I’ve often wondered how much housing San Francisco is building for international criminals. And now it appears the feds are asking the same question.
A federal agency is now demanding access to the real names of cash-only buyers of luxury properties in cities that include New York, Miami, and now San Francisco and LA.
“We are seeking to understand the risk that corrupt foreign officials, or transnational criminals, may be using premium U.S. real estate to secretly invest millions in dirty money,” FinCEN director Jennifer Shasky Calvery said when rolling out the program in Manhattan and Miami in January.
We know that many of the new market-rate high-rise buildings in San Francisco have been sold to people who don’t live there. Many of us have suspected that some of the more pricey units are getting snapped up by people who want to, in the words of the feds, “secretly invest millions in dirty money.”
So now will that information be made public? Because this mayor’s housing policy involves building a whole lot of units that most people who work in this city can never afford. And maybe our housing policy is supporting money-laundering. Because nobody at City Hall seems to be tracking whether those new highrise buildings are housing San Franciscans, new arrivals – or anyone at all.
The Board of Supes goes into a recess after Tuesday/2. The November ballot is all set – while much of the news media and the conservative supes were whining about a lack of civility, that progressives actually got some things done.
So there will be a Charter amendment to create the Office of the Public Advocate, there will be a tax on high-end property sales which could pay for free City College, there will be there will be a measure to allow non-citizens to vote in School Board elections, the street-tree problem will be solved, and there will be improvements in the Office of Citizen Complaints. Among many other things.
So what’s still left? For one thing, a measure that would require a conditional use hearing for any project that removed production, distribution, and repair space or community arts space – and an appeal of the Beast on Bryant project, which does both.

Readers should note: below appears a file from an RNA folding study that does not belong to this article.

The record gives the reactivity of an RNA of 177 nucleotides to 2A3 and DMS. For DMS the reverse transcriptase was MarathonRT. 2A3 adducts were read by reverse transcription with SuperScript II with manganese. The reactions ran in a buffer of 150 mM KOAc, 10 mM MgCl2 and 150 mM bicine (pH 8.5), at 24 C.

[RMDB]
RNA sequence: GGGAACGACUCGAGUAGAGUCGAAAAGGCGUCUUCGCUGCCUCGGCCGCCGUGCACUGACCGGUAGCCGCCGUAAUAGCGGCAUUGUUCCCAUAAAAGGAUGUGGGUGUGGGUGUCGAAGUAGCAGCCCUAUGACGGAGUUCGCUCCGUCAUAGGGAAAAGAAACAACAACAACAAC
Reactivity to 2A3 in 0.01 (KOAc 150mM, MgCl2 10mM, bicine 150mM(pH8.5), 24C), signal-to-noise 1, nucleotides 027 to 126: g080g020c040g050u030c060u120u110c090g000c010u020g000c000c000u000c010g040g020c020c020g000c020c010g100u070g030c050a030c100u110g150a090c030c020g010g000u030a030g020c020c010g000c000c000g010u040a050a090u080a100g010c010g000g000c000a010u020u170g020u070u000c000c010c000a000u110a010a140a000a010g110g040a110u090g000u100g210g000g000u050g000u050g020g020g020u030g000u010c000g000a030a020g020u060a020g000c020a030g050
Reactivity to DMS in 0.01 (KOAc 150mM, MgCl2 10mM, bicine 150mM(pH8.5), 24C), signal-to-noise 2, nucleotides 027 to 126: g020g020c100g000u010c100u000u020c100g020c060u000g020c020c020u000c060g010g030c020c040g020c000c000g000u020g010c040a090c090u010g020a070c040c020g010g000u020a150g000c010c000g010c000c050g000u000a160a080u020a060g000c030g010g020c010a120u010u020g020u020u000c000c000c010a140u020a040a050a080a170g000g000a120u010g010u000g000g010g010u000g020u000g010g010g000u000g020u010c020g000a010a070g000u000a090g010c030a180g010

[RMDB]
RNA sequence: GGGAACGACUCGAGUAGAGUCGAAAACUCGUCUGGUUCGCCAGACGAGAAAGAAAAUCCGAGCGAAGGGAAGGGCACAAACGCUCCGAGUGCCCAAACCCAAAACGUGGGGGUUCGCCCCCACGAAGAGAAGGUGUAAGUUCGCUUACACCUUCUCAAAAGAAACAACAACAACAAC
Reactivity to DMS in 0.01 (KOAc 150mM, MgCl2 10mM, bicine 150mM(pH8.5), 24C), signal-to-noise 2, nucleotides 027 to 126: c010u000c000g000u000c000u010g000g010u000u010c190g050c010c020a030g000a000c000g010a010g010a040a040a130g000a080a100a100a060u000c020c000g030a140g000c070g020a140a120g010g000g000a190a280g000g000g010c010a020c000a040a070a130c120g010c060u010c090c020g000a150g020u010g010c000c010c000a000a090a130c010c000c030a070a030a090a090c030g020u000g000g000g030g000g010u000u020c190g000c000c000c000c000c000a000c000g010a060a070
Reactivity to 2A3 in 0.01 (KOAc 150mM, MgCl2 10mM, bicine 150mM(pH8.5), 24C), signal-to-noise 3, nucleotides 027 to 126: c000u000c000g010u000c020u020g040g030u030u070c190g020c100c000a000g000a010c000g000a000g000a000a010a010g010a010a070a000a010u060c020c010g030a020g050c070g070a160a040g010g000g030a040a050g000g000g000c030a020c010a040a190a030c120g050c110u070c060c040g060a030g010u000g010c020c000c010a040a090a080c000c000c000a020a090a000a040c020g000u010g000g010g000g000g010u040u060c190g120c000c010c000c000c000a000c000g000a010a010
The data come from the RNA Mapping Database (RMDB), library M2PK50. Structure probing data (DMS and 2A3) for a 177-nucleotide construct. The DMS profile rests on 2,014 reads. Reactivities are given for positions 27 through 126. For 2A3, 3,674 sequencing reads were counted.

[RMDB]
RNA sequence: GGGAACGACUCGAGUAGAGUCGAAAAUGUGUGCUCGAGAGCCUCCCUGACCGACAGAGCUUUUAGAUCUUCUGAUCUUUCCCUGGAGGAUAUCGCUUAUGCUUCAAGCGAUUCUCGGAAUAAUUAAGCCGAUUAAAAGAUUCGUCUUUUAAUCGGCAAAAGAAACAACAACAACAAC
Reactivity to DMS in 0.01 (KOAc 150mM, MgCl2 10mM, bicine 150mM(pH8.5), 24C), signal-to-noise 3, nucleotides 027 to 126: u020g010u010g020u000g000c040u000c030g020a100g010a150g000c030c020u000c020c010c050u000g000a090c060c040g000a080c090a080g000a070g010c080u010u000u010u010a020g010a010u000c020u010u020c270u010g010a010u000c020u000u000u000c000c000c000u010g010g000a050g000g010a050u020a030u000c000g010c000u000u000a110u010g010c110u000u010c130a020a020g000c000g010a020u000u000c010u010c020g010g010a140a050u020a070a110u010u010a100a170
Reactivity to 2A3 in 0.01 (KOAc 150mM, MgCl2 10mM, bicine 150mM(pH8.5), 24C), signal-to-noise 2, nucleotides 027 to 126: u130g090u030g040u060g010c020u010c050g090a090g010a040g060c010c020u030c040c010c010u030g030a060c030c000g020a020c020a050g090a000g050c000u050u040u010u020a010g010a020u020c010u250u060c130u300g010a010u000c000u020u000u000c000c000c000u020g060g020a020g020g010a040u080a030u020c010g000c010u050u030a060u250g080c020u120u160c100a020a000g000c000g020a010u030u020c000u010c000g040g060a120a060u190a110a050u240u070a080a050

The Planning Commission approved the massive Mission development 5-2, and community activists have appealed. They are technically appealing the planners’ determination that the plan doesn’t need an environmental impact report and the conditional-use exemption. The supes very rarely overturn the Planning Department on these appeals, and the case may wind up in court.
At the same time, the supes have to decide whether to require a (separate) CU for a project like this that has a huge impact on PDR and arts space. If that measure passes, and this project is delayed by the board, or by a lawsuit, the process could in essence start all over again – and the developer’s offer of a deal to the city might not matter.
The builder, Nick Podell, initially wanted to build 276 units of housing, with only 16 percent affordable. About 50,000 square feet of PDR space, including the venerable Cell Space arts center, were evicted last year and most of that would be, and still will be, lost.
By the time the community made a huge fuss, Podell offered another plan (message here, particularly as we discuss “by right” development: No developer ever, ever comes forward with the best offer up front, and community opposition almost always leads to a better project). He cut the number of market-rate units to 199, and offered to give a third of the site to the city, which would then pay to build about 136 affordable units. He’s agreed to restore some of the PDR – but not necessarily at the lower rents that allowed places like Cell Space to thrive.
So it’s still a Beast, that will transform a part of the Mission that was once affordable not just to residents but to businesses that provided decent jobs to people who don’t have computer-science degrees. The attack on PDR space continues, unabated – and the displacement impact of new market-rate housing in working-class neighborhoods remains a profound issue in the Mission. While those won’t be the technical issues before the board, they will be the background under which this appeal will be considered.
Meanwhile: More PDR space is on the chopping block every week, including Thursday/4, when the commission looks at (and will probably continue) another plan to replace 20,000 square feet of PDR with more luxury housing, which maybe will provide places for people to live and maybe will provide places for very bad actors to park their money.
By the way, we had a bit of a mystery last week when Sup. Malia Cohen appeared to be shaking down a developer during an EIR hearing — and the developer didn’t seem surprised or disturbed and quickly agreed to cough up $800,000 more in community benefits.
So it turns out the developers of the 901 16th St. project have been supporters of Cohen, and appeared smiling with her at a 2013 fundraiser. Check out the picture, then ask: Was this really a surprise? Or was a deal cut to make Cohen look tougher on the project — before she voted to approve it?